J. Huntington et al
Health Service Journal, vol. 110, Aug. 3rd 2000, p. 30-31
The national plan for the NHS envisages that a third of all GPs will be on personal medical services contracts by 2002. However a study of 14 pilot schemes found that not all were using the freedoms and flexibilities offered by the legislation. The flexibility in funding offered by the schemes has allowed GPs greater leeway in managing their workload, and some of the financial risks of running a practice have been removed. Some schemes also reported a lack of support from their health authority.
J. Beenstock and S. Jones
Health Service Journals, vol. 110, Aug. 24th 2000, p. 28-29
Primary care groups and primary care trusts have exciting freedom to decide on their preferred organisational model. They should aim to decentralise radically, encourage high user expectations, promote interdependency, distribute leadership to strong subgroups, set transparent performance standards, and break traditional boundaries.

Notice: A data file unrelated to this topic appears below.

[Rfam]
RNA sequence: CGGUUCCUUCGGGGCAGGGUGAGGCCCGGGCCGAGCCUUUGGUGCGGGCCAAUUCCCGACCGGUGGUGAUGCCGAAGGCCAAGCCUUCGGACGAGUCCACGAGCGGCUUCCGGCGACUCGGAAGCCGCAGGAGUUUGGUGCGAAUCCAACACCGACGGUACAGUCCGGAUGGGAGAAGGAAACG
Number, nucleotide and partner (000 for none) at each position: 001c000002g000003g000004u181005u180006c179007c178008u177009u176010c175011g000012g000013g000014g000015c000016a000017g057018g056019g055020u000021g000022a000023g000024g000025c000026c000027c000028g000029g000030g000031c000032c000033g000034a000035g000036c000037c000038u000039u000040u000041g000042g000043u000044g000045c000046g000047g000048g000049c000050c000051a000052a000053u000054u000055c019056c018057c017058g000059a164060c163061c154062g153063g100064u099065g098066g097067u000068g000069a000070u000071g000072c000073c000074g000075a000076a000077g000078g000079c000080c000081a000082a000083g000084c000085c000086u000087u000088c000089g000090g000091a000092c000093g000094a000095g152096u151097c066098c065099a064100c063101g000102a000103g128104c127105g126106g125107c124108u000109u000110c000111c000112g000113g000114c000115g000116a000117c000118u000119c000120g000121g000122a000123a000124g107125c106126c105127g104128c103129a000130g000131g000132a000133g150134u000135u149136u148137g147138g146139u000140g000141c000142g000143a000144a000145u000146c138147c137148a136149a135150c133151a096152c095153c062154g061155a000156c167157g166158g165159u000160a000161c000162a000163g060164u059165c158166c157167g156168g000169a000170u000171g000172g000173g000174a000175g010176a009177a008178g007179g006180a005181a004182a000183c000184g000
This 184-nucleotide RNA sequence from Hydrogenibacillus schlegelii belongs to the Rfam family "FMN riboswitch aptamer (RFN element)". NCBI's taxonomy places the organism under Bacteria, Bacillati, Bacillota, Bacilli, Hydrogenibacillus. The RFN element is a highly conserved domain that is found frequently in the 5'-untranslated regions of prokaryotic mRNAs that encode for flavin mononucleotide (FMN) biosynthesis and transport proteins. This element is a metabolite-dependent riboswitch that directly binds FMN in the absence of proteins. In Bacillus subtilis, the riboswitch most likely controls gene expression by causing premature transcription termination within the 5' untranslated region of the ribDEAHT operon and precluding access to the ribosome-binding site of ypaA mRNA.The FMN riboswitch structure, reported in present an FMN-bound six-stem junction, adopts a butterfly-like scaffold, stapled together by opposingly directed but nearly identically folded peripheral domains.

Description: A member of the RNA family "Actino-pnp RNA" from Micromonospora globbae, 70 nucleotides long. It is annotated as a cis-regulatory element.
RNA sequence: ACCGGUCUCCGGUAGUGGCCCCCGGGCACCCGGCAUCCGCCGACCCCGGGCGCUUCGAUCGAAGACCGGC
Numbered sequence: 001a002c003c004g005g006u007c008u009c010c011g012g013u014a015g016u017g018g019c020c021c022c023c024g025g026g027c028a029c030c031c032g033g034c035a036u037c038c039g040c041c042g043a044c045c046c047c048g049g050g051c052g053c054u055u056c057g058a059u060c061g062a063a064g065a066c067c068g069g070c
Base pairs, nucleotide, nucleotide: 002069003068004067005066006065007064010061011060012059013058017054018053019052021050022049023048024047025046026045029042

Health Service Journal, vol. 110, Aug. 17th 2000, p. 13-14
GPs argue that the access to primary care targets in the NHS plan cannot be delivered without a 30% increase in the number of doctors. There is also concern about plans to move the "majority" of GPs to new personal medical services contracts by 2004, threatening their status as independent contractors.